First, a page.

Rush-hour traffic on Edsa late afternoon Thursday was really bad, but some 30,000 people apparently didn’t mind traveling more than 30 kilometers out of town to Marilao, Bulacan province, to catch international pop star Katy Perry’s show at the Philippine Arena, often described as the world’s largest indoor concert venue.
Until a few minutes before Perry went onstage at 9 p.m., long lines of vehicles were seen still inching their way into the venue.
The crowd, composed mostly of teenage girls and middle-income Filipino families, immediately roared into deafening cheers when Perry performed “Roar” for her first number, a worldwide hit from her 2013 album “Prism,” whose ongoing Prismatic tour included this Manila gig.
The show itself was a visual delight, a graphic extravaganza with touches of Broadway musicals that might have been inspired by the 30-year-old American singer-songwriter’s penchant for playing quirky characters. Every song, in fact, presented specific themes; in “Dark Horse,” a gigantic Trojan Horse used as a prop magically moved its legs as Perry’s live backup band injected the energy that sustained her and her team of dancers for more than two hours.
Musically, the concert sometimes bordered on a cheering-squad beat, but managed to keep its old-school dance and contemporary hip hop rhythms bouncing all night.
Noticeable too were the number of fans wearing colorful wigs and outlandish costumes—including one that the singer had called on to teach her some Filipino words.
But three observations stood out in this gig:
First, it was now apparent that Filipinos don’t mind going out of their way to see a major international performer. It took at least two hours for people to negotiate the bottleneck at the venue’s exit, with this writer getting home at 3 a.m.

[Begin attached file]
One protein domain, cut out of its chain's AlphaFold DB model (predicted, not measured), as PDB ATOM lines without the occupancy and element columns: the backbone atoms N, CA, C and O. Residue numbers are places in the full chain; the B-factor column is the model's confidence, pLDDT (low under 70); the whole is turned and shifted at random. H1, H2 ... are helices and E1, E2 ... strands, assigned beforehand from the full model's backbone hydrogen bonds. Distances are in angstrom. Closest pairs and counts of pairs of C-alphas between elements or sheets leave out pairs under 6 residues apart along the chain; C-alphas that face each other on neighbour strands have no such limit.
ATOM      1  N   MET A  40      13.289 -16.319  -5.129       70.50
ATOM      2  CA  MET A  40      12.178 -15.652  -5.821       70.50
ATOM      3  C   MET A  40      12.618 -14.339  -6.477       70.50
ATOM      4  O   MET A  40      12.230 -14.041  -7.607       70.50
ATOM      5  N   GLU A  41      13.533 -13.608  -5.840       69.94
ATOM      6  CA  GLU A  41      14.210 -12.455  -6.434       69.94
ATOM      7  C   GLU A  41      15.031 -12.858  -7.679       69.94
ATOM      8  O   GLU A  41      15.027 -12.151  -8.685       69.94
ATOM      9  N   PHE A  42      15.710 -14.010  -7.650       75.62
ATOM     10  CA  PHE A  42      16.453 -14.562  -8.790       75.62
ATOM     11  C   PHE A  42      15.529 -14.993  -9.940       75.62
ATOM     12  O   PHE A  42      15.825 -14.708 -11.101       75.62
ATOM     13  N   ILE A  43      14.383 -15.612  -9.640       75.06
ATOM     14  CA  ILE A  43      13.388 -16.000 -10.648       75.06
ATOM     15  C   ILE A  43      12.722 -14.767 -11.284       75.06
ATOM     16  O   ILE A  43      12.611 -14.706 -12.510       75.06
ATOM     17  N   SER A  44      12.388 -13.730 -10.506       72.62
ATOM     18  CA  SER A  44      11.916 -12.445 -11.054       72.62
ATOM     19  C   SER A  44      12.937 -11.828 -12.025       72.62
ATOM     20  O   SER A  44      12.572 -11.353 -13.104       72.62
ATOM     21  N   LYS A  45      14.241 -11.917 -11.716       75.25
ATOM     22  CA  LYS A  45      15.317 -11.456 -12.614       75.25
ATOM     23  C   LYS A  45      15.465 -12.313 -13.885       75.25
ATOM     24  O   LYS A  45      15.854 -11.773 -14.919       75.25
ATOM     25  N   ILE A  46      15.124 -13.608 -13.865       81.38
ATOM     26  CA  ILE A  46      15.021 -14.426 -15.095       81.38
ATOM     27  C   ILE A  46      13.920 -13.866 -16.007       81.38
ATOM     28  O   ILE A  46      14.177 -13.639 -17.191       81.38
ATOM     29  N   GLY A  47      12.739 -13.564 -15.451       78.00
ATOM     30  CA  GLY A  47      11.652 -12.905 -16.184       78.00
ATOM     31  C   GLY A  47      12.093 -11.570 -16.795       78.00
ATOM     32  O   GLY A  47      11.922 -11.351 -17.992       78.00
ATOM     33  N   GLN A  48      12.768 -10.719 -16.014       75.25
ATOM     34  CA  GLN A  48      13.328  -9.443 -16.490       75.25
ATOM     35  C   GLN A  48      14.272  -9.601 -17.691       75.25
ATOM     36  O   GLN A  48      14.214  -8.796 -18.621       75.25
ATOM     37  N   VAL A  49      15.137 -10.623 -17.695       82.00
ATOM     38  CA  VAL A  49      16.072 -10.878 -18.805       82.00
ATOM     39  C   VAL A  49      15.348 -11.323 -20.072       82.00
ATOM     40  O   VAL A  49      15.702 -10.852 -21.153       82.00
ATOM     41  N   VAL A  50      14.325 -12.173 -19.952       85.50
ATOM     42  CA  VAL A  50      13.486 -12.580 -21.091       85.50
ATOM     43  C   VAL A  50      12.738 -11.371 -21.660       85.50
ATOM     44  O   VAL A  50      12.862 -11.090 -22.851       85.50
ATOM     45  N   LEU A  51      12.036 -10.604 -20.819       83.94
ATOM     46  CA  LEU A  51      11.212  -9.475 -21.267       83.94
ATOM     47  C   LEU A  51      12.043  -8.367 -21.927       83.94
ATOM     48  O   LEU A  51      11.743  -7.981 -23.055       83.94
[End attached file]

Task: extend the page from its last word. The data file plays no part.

Second, the Philippine Arena has proven itself a viable venue for major concerts, with its bigger capacity than Smart Araneta Coliseum and SM Mall of Asia Arena. At Perry’s show, the size of the crowd was virtually triple than what the two aforementioned venues can hold.
Third, everyone loves a winner, and even competing corporate brands can come together to sponsor what may be an expensive, but obviously lucrative, venture. The Ayala group—which is behind Globe Telecom—sponsored Perry’s show, and so did Globe’s main competitor, Smart Communications, through its music app Spinnr. Whether it was a purely promotional project or a commercial enterprise no longer seem to matter to the rival companies. What was important was that the audience loved the show, and everybody went home a winner.
Now if only the Philippine Arena management can do something to make traffic going to and from the venue more tolerable.